Tuesday, July 12, 2011

All-Star game: Foes of SB 1070 staging protest

All-Star game: Foes of SB 1070 staging protest

Opponents of Senate Bill 1070, Arizona's immigration law, are preparing to march to Chase Field Tuesday afternoon to picket outside Major League Baseball's All-Star game.

Salvador Reza, an organizer of the protest, said he expects 200 people to take part. Protestors will hold signs criticizing the law and urge people and players to boycott the game, Reza said.
Reza said the demonstration is intended to be peaceful.
"We are not going to engage in any confrontation," Reza said at a press conference Tuesday morning. "If anyone wants to confront us, we will just walk away."

The controversial law was intended to crack down on illegal immigrants in Arizona by requiring local police to check the status of suspected illegal immigrants. A federal judge put the most controversial parts of the law on hold days before the law went into effect a year ago in July.

At the All-Star game, proponents have indicated they also plan to stand outside Chase Field to demonstrate their support of the law.

Critics of the law have maintained the law would lead to racial profiling and civil rights violations of Hispanics by police. And although the law was placed mostly on hold, they say undocumented immigrants are routinely being deported after being stopped by police and turned over to federal immigration officials.

At the press conference at the Seventh Street headquarters of Los Comites de Defensa del Barrio, just a few blocks from Chase Field, opponents of the law said they were disappointed that Major League players have turned silent on the issue. About 27 percent of Major League players are Latinos and nearly 40 percent are minorities, according to a 2011 study by the Institute for Diversity and Ethics in Sport at the University of Central Florida.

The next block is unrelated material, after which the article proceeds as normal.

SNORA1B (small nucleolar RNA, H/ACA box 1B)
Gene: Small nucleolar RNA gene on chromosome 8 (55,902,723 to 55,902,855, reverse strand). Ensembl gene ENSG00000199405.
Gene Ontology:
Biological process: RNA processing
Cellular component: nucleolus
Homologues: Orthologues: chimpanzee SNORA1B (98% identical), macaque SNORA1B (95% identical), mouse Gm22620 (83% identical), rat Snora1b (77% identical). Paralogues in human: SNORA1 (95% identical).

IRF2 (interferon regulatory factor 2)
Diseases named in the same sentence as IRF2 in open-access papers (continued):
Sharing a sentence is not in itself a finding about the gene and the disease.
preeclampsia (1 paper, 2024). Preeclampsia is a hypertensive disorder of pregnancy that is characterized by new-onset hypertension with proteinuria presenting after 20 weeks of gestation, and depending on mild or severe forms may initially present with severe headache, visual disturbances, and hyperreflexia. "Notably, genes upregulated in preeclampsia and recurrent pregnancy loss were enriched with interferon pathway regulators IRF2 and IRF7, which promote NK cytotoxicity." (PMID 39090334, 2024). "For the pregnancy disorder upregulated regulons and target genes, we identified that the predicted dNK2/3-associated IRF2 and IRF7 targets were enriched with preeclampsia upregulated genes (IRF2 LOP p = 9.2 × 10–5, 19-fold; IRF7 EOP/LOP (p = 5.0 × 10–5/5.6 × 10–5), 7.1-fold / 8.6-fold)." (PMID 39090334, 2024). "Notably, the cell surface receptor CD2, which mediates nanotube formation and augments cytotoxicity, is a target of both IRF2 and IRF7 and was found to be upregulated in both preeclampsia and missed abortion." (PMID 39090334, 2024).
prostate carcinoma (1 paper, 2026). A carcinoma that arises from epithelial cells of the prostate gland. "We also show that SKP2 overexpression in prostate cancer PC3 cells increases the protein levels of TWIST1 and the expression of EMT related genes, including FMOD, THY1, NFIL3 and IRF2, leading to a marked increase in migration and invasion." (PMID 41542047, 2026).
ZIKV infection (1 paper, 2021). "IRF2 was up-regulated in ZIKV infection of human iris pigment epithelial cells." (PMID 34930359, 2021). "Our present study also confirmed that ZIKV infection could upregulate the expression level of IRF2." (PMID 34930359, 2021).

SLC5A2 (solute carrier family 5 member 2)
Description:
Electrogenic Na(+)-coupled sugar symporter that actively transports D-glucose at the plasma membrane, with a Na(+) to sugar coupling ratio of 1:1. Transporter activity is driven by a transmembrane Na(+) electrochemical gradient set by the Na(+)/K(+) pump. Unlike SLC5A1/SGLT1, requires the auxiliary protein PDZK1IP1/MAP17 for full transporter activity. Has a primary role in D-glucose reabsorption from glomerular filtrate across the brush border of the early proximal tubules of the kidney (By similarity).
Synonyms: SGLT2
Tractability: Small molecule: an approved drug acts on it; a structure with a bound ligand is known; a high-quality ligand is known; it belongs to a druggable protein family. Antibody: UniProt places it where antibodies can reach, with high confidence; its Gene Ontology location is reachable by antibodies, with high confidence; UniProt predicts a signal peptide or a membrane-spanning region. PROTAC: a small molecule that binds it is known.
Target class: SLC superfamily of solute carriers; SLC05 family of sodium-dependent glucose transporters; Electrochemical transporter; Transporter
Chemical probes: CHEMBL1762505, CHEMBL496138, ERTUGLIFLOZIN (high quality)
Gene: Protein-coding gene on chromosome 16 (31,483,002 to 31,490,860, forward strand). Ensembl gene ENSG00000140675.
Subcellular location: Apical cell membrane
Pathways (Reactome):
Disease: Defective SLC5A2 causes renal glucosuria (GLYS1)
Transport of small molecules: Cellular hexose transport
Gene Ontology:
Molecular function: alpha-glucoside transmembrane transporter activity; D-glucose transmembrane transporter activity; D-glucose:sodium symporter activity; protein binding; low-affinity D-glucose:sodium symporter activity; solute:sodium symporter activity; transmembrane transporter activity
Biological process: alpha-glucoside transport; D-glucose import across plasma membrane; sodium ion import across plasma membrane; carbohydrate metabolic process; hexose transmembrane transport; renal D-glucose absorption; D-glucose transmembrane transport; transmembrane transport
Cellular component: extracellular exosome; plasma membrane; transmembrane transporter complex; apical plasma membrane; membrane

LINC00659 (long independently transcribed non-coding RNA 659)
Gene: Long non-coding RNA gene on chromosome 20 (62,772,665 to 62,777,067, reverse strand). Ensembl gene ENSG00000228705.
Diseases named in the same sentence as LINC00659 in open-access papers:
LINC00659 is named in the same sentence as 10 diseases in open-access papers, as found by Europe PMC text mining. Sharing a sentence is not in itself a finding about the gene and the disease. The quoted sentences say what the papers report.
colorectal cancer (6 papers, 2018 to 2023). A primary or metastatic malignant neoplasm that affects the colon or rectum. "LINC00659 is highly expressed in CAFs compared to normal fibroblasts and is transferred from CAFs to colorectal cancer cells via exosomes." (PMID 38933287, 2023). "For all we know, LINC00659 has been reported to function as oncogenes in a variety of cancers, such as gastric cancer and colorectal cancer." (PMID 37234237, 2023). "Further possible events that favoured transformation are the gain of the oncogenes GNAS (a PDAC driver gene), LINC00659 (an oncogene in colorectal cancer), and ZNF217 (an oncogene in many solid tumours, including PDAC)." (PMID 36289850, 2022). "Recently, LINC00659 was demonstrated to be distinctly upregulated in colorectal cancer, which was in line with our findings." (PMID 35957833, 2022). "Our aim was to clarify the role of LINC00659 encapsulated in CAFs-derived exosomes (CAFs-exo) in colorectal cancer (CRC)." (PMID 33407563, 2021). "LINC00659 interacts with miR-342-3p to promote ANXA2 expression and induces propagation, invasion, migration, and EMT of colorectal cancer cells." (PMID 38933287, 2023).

They singled out Boston Red Sox first baseman Adrian Gonzalez, a Mexican-American. Last year, when Gonzalez was a member of the San Diego Padres, Gonzalez lambasted the law and said he pledged not to participate in the All-Star game if it was held in Phoenix. But after signing with the Red Sox, Gonzalez said his comments were misinterpreted and he planned to participate after all.

Enrique Morones, president and founder of Border Angels, a San Diego group that provides humanitarian assistance to undocumented migrants, said he believes Gonzalez reversed course because he now plays for a high-profile team and doesn't want to miss out on the national spotlight.

Still, Morones said he hopes Gonzalez will speak out, "because I assure you that when Adrian Gonzalez gets to the pearly gates, St. Peter is not going to ask him what his batting average was."

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